What is the difference between Ancient, Modern, Muted and Weathered Tartan Plaids?
When you look at the Scottish tartans available from the different mills in the UK, you often come across what appear different tartans for the same clan, or more than one version of the same tartan. Using the MacDonald Clan tartan as an example, you may see MacDonald Ancient, MacDonald Modern, MacDonald Muted, and MacDonald Weathered. Does that mean there are four MacDonald Clan tartans? What’s going on?
Strictly speaking, the MacDonald Clan tartan (as shown below) is defined by it’s ‘thread count’. The thread count is the sequence of colors and the number of threads of each color. When that sequence is arranged on a loom as the warp and weft (horizontal and vertical threads in the weave), you have a tartan.
MacDonald’s thread count is:
/Blue 18, Red 4, Blue 8, Red 10, Blue 25, Red 4, Black 25, Green 25, Red 8, Green 6, Red 4, /Green 18
And that results in this:
The terms Ancient / Modern / Muted / Weathered (aka ‘Reproduction’) are color palettes for a Scottish tartan. The thread count does not change, but the shades of the colors within the thread count do. This does not make it a different tartan. These are merely options for the consumer. To use a parallel example, a dark red Chevy Corvette and a bright red Chevy Corvette are obviously still both Corvettes. Long ago,the tartan mills realized that different people have different tastes. That some customers want something a little different…or more varieties of their family colors to use for different occasions.
Here are examples of how the tartan color palettes change for each version:
Ancient – The Ancient color palette is meant to simulate older plant-derived dyes used before the Victorians invented chemical dyes. They are generally assumed to have been lighter in color. In the tartan cloth this means…
- Red turns to orange
- Blue turns to a light sky blue
- Green turns to a grassy green
- Yellow turns to a pale yellow
Here’s an example of the MacDonald Clan tartan in the ANCIENT color palette:
Modern – The Modern color palette for Scottish tartans is kind of the default. It is meant to emulate the “modern” chemical dyes invented in the 19th century — generally assumed to be bold, bright and rich, like primary colors on a color wheel. Thus…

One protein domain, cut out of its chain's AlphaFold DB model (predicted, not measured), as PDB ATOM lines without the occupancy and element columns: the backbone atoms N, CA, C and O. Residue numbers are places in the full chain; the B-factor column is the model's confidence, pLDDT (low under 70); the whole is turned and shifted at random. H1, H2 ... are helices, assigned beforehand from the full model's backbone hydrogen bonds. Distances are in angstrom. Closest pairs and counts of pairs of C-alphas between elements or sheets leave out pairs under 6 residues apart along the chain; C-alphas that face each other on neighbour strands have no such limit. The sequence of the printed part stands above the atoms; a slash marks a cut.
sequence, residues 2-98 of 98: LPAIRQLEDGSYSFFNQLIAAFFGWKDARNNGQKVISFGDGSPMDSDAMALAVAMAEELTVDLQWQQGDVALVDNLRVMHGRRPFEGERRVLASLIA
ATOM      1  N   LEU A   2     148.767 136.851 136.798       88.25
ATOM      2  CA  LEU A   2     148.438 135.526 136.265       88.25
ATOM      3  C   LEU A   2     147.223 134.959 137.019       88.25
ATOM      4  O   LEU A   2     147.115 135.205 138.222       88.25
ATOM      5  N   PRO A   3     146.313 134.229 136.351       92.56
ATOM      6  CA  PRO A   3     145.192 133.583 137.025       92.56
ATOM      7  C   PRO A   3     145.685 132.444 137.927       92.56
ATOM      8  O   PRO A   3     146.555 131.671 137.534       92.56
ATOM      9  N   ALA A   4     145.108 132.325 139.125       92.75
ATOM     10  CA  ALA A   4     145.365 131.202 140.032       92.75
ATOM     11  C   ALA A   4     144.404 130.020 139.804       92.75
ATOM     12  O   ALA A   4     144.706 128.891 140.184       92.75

- Red is a bold red
- Blue is a navy blue
- Green is a dark bottle green
- Yellow is a bold yellow
Here’s an example of the MacDonald Clan tartan in the MODERN color palette:
Muted – The muted color palette is a contemporary concept meant to emulate soft, natural colors. It generally falls between the lighter ancient color palette and the richer modern color palette…
- Red turns to blood red
- Blue turns to a stormy sky blue
- Green turns to an olive green
- Yellow turns to a gold
Here is an example of the MacDonald Clan tartan in the MUTED color palette:
Weathered – The Weathered color palette (also called “Reproduction” by one mill) is meant to look like the tartan has been exposed to the elements (dug out of a bog…left on a thatched roof over winter…worn during the ’45 by Jamie Frasier…you get the idea). It uses lots of browns and grays to drive that look home.
- Red turns to a “salmon“ red
- Blue turns to bluish grey
- Green becomes brown
- Yellow turns to pale gold
Here is an example of the MacDonald Clan tartan in the WEATHERED color palette:
So to recap…
A Tartan’s thread count is like its DNA. It does not change. And this is the data which is officially recorded by the Office of Lord Lyon in Scotland. However, as a tartan wearer, you have many options — from Modern all the way to Weathered.
How do I choose the Color Palette for my Kilt?
Only you can answer this question! It’s all personal taste. If you want to be 100% sure that everyone can easily identify which clan you belong to, you may want to use Modern. If you want something lighter in tone just because you like lighter colors, maybe you will love Ancient. Or you may prefer non-modern colors because the Modern version of your tartan is strongly associated with something else. For instance many Campbells choose to wear Campbell Ancient instead of Modern, which is Blackwatch. Many Stewarts prefer other versions than the ubiquitous Royal Stewart.
Muted and Weathered tartans can be wonderful options for different seasons or occasions. For example, Muted tartans look great with a tweed set in the Fall. Weathered tartans have a “woodsy” feel and can be just the thing for a kilt you will be hiking in, or want a really subdued, laid-back look.